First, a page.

“The city is a character” is a cliche among filmmakers discussing their latest magnum opus, but the fact that it became a cliche in the first place reveals much about the role urban and regional planning has played in cinematic history. Movies have long revealed broad, meaningful changes in how humans perceive and interact with the world around them. Some of these attitudes seem quaint and outdated by today’s societal standards, while others are more relevant than ever.
Back to the Future trilogy (dir. Robert Zemeckis, 1985, 1989, 1990)
The time-traveling adventures of Marty McFly (Michael J. Fox) and Emmett “Doc” Brown (Christopher Lloyd) received widespread cultural attention this fall as time itself reached a milestone: October 21, 2015, the future showcased in garish, optimistic fashion in the trilogy’s second installment, finally became the present, and then the past. But planning is an underlying element of all three films: Courthouse Square, the central gathering spot of Hill Valley, is a walkable park in 1955 filled with couples, painters and green space, but by 1985 it has become a parking lot. “Back to the Future: Part II"s vision of 2015 restores the natural beauty with a reflective pond, but the movies’ 1980s perspective still manages to creep in: underneath this pond is an underground mall, a future which has become reality in cities like Toronto.
Land use and the creep of suburban sprawl play an underlying role in the trilogy as well. Doc comments on how the mall where he conducts his experiment used to be a farm, and Marty’s intervention in 1955, during which he knocks over one of the farm owner’s pine trees, ends up changing the mall name from “Twin Pines Mall” to “Lone Pine Mall.” Additionally, Marty encounters the 1955 construction plot for what would become his decaying 1985 bedroom community, part of the postwar suburban boom. In a “history repeats itself” bit of social commentary, a similar bedroom community, Hilldale, is under construction in 1985 and a suburban slum by 2015. What at the time was a light-hearted jab at Reaganomics has born out in reality - a growing problem as American populations migrate to urban centers in greater numbers.
The Third Man (dir. Carol Reed, 1949)
This film noir classic starring Joseph Cotten and Orson Welles takes place in Vienna, literally split in four pieces between the United States, the United Kingdom, France and the Soviet Union in the wake of World War II. This renders one of the world’s great cultural crossroads, normally rich with street life and a place of “glamour and easy charm,” a shell of its former self. “Wonderful! What a hope they had!” the narrator sarcastically quips during the introduction. “All strangers to the place and none of them could speak the same language. Except a sort of smattering of German.”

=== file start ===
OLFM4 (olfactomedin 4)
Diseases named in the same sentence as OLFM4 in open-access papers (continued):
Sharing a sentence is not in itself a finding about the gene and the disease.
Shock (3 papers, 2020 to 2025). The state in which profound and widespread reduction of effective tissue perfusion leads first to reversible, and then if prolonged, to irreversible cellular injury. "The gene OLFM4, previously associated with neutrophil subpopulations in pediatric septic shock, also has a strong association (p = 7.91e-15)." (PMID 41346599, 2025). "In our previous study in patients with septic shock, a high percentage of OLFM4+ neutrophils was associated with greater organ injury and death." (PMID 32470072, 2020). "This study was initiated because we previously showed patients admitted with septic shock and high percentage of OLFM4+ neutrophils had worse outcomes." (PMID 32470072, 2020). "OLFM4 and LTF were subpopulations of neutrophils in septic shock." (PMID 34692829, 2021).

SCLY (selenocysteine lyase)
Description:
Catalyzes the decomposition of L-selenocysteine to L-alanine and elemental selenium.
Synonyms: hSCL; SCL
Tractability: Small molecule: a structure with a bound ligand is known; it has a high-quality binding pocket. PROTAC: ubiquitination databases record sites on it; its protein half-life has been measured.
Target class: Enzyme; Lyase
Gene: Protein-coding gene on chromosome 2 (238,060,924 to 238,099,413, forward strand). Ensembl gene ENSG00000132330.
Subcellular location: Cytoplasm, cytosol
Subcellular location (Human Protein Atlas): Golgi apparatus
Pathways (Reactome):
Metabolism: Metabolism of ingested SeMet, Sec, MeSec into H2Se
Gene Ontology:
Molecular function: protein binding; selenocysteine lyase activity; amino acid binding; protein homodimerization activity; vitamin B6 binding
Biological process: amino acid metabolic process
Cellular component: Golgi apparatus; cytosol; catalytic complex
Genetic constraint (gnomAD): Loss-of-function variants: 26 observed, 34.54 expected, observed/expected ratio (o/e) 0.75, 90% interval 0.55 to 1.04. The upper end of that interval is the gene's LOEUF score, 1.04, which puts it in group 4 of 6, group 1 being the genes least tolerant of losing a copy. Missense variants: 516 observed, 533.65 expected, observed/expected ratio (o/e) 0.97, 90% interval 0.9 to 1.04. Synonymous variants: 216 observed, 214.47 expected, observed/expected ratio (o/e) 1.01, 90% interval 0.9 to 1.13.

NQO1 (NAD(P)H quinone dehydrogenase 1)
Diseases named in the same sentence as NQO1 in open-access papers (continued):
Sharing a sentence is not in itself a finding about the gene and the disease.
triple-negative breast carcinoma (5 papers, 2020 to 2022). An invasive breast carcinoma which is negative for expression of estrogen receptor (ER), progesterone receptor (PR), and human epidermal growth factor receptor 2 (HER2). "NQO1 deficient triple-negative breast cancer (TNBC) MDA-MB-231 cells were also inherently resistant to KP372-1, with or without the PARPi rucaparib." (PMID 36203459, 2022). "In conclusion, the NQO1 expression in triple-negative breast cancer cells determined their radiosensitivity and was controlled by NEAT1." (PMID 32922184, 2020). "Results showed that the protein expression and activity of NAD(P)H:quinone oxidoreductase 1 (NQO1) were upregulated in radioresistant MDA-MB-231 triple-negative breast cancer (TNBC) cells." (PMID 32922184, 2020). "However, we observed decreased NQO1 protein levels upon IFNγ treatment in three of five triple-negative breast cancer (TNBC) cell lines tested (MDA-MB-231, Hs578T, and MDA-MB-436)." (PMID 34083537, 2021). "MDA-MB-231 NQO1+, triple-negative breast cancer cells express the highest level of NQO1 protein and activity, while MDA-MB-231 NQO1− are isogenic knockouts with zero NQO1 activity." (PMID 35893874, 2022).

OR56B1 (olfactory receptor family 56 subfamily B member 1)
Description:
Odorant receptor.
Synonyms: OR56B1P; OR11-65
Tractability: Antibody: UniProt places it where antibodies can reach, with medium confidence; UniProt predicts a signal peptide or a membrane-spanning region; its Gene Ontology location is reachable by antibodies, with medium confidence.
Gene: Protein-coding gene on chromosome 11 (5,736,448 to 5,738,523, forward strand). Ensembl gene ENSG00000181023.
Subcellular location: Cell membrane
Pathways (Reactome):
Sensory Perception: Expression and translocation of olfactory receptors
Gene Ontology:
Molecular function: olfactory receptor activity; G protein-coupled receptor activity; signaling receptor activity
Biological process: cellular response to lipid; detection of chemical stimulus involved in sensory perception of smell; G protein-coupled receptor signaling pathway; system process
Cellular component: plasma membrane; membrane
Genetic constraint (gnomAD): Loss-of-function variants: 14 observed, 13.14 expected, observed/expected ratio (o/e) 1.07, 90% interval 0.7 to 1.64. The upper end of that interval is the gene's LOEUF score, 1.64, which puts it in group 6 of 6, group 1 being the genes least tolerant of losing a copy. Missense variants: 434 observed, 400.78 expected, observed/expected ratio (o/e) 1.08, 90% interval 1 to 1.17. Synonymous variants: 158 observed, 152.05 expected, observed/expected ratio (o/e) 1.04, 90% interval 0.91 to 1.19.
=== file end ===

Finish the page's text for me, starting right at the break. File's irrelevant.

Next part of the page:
The movie’s Vienna is nearly bereft of human beings and populated primarily by very striking shadows, shadows where figures like villain Harry Lime (Welles) can lurk and subvert morality for their own personal gain. Lime’s particular plot involves selling diluted penicillin to hospitals, causing children to die of meningitis. In an iconic scene atop a Ferris wheel (introduced at the 1893 Chicago World’s Fair, and itself a symbol of the rise of the city), Lime delivers a monologue that lays bare his bleak, cynical worldview: individuals now matter less than the nations and symbols that represent them, the same attitude that gradually cast many of the great cities of the world in drab, gray concrete and asphalt. “Look down there,” he tells Cotten’s Holy Martens, pointing at the people on the ground. “Tell me. Would you really feel any pity if one of those dots stopped moving forever?”
Lime is eventually apprehended in a thrilling sewer chase and shootout (villains weren’t allowed to get away in 1949), but his chilling message endures, reflecting the growing anxieties of the modern metropolis.
Duel (dir. Steven Spielberg, 1971)
Originally a made-for-TV movie, Spielberg’s debut feature is also one of his most exciting action thrillers, telling the story of a motorist (Dennis Weaver) on a desert highway who cuts off a semi, which then makes a mission out of trying to murder him. There isn’t much more to the movie, and there doesn’t need to be, but it’s also a great portrait of the burgeoning Interstate Highway System and the lonely, often terrifying automobile culture that emerged alongside it. Weaver and the completely anonymous, unseen semi driver are the only characters onscreen for most of the movie, which plays out as a game of highway cat and mouse.
A particularly memorable scene subjects the viewer to our driver’s internal monologue as he parks at a truck stop to seek shelter from the growing threat. Any one of the patrons could be the culprit, and he ends up mistakenly confronting another man in the cafe, earning him a punch in the stomach. It’s a break from the action for Duel, which takes place mostly on the road, but it reflects what was in the ‘70s a new reality in the American landscape: the open road, an anonymous place and almost its own Wild West in a way. Most importantly, it’s a perfect playground for a director like Spielberg, who knew how to play with tension and suspense right off the bat.